Comment history

Art cancellation

Well done, Katie. Just a couple points in response to the unfortunate but typical incivility posted here. First, people who hate art/artists are not compelled to like artists or buy their art, but neither is there any need to disparage them for doing what they enjoy or desiring a place/way to offer their creations for sale. Also, I don't see how any reasonable person could think someone's innocuous, valid complaint regarding an unrelated Lawrence community event somehow undercuts the tragedy of the Greensburg disaster, much less how it's even possible to compare the two.

May 11, 2007 at 2:13 p.m. ( | suggest removal )

Exhibits lacking

"The president of the board is head of the museum studies department at KU, responsible for educating future curators and exhibit designers."

Gracious, maybe the Watkins is just where bad ideas from the museum studies program go to die.

Anyway, it looks like it isn't necessarily that the ol' museum folk haven't recognized the need for many of the author's suggestions, which they have, they just haven't made much progress toward those goals since they set them in 2001:

I certainly agree that it's a community problem, and particularly a lack of interest, membership and contribution toward the museum or the Douglas County Historical Society, which runs it. After all, the Society is a private non-profit that does not have the benefit of city or county tax revenues. Then again, it's pretty tough to raise interest and money when there's not a whole lot going for the museum besides the building itself, so they're in a bit of a pickle.

June 29, 2006 at 3:31 p.m. ( | suggest removal )

Bush should retire to Baghdad

Apparently the sarcasm of the piece was lost on a few people. Quite the furor over a funny article, folks.

Kevin, xeno, all you stalwarts: do you have jobs, hobbies, interests, that kind of thing? Other than posting on this site, that is? I'm just curious.

June 22, 2006 at 4:27 p.m. ( | suggest removal )

Protesters take to streets

Posted by Pilgrim (anonymous) on May 2, 2006 at 4:04 p.m.

"So again, we are forced to ask what part of "illegal" do you not understand?"

The part of "illegal" I don't understand is the implication that all "illegal" immigrants are breaking criminal laws due to their presence on our soil. That's a civil offense, not a crime. They are only criminals to the extent they crossed the U.S. border unlawfully. An immigrant who remains here after his or her green card or student visa has expired, for example, got here "legally," remains here "illegally," but is not a criminal, for example.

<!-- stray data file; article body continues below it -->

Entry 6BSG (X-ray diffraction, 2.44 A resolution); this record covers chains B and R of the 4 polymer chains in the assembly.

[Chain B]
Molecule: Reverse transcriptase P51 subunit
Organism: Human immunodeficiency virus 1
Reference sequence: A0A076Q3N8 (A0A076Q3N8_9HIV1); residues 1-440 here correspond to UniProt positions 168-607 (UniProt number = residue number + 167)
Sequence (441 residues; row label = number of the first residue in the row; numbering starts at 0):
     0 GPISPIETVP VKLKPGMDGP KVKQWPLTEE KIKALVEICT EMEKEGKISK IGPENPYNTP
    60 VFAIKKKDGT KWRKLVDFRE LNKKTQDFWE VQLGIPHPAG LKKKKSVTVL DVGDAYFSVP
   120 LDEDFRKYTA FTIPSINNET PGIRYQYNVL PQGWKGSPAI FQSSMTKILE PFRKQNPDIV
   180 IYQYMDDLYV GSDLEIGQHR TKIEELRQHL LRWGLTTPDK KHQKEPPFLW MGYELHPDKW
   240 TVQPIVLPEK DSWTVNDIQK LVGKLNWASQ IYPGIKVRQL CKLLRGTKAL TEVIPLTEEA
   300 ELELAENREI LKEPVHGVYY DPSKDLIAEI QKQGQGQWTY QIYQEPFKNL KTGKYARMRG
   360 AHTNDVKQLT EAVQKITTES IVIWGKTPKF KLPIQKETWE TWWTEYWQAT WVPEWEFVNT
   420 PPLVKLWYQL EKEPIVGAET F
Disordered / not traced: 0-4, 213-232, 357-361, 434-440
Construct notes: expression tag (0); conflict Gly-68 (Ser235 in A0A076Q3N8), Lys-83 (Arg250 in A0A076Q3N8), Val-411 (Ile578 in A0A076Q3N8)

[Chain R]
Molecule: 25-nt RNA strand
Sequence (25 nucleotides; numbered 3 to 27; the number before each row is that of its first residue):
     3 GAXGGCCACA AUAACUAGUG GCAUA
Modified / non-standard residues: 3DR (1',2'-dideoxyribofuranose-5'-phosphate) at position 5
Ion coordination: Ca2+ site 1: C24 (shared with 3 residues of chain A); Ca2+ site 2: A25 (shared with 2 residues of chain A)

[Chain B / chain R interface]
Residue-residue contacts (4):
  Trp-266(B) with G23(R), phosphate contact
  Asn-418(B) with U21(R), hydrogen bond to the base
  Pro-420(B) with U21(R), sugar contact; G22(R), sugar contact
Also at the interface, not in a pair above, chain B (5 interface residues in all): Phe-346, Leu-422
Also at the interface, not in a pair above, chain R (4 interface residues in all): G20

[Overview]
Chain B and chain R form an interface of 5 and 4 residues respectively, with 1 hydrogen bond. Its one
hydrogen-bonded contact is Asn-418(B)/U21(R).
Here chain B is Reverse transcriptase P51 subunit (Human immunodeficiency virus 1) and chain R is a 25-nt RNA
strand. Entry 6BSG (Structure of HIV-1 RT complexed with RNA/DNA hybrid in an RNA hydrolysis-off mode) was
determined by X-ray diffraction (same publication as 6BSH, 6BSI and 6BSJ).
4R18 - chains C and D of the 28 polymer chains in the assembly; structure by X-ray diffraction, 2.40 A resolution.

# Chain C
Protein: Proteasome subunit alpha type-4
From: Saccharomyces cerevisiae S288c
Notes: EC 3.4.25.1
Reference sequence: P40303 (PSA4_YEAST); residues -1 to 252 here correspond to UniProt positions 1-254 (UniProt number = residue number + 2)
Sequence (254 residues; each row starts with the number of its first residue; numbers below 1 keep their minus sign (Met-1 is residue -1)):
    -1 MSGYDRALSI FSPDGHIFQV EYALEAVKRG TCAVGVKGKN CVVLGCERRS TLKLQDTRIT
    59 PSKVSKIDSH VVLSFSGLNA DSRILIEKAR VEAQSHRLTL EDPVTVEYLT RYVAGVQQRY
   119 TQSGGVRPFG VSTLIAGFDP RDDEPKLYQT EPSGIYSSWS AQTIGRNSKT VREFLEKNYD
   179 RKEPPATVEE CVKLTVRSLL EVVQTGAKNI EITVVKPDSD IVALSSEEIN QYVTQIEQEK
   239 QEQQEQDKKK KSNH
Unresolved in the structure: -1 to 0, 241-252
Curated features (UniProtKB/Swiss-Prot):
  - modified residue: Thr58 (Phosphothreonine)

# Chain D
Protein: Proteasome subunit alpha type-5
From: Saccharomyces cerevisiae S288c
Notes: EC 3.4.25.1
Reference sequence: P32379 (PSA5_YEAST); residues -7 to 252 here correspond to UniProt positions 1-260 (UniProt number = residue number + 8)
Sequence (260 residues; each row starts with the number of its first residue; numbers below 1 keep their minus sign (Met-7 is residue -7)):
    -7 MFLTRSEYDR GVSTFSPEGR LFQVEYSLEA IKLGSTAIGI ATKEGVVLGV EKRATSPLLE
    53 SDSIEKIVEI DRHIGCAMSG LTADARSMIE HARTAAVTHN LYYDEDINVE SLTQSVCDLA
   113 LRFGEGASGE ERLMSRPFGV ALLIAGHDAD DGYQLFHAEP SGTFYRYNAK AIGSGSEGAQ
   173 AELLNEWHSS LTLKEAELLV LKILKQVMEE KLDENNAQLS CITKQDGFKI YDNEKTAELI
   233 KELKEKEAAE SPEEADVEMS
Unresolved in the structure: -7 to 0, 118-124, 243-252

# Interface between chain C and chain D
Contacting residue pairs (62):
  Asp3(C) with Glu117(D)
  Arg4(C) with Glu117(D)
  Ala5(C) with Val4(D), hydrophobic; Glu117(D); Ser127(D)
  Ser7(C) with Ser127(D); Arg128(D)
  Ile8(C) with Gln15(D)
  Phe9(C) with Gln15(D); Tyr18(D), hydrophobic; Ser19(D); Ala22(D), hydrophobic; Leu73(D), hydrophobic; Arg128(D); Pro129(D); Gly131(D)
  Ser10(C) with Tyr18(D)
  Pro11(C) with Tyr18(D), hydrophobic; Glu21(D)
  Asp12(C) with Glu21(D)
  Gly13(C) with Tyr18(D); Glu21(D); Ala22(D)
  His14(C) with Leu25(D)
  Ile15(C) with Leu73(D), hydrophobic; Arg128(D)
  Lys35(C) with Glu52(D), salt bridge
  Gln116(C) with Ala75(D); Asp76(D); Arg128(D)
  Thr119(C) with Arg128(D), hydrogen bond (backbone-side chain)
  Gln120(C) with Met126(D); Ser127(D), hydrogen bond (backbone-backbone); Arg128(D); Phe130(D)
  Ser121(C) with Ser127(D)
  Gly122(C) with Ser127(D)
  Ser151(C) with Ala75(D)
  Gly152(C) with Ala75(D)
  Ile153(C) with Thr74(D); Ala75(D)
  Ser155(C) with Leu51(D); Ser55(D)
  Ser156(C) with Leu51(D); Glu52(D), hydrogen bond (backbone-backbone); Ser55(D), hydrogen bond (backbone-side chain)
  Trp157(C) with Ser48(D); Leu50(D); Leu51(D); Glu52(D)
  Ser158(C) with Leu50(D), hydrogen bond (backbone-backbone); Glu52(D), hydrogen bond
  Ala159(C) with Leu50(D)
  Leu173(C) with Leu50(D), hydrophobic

But that's just me. Other folk might not understand why egal is ill in the first place, and what that has to do with anything.

May 2, 2006 at 4:28 p.m. ( | suggest removal )

Protesters take to streets

Illegal immigrants are committing a civil offense (like speeding or sexual harassment) by virtue of being in this country, not a criminal offense.

Crossing the border illegally is a misdemeanor. Some neat Kansas misdemeanors include furnishing alcoholic liquor or malt beverage to a minor, unlawful parking in handicapped accessible parking, setting off a bottle rocket, unauthorized disclosure of a computer password, and good ol' consensual same-sex intercourse. So, individuals who engage in those activities and don't get prosecuted are also criminals.

Thus, I say we prosecute all the latent misdemeanor criminals as felons and build a federal prison in every Congressional district. It would not only create hundreds of thousands of construction jobs that every red-blooded American-born citizen is dying to get, but put away all of the dirty illegals, inconsiderates, homosexuals, fireworks enthusiasts, and college kids.

May 2, 2006 at 3:33 p.m. ( | suggest removal )

Residents oppose building proposal

Good points, classclown. I suppose the end result of holding on to a homestead until death mainly impacts whichever of the owners' heirs or assigns ends up with the residence after distribution of the estate, whether it appreciates or not. Still, what new owner wants to inherit an investment that has depreciated? (I say investment because, typically, owners of inherited residences do not live in them.)

April 14, 2006 at 11:07 a.m. ( | suggest removal )

Residents oppose building proposal

"A better indicator would be to evaluate the number of vehicles on the street in the evening or the weekend."

I'm familiar with this neighborhood, and I can't remember there being more than 5 or 6 cars on the entire street in the evenings or weekends, unless someone was hosting some kind of gathering. I think it's safe to say there is not a whole lot of traffic in that part of town at any time of day.

April 14, 2006 at 10:51 a.m. ( | suggest removal )

Residents oppose building proposal

To the folk who want the only consideration to be the potential harm the development would bring to the residents of the community and who dismiss its potential benefits to that community as irrelevant: Do you always let the negative factors control when making a decision, instead of weighing the positive and negative? How's that working out?

April 14, 2006 at 10:32 a.m. ( | suggest removal )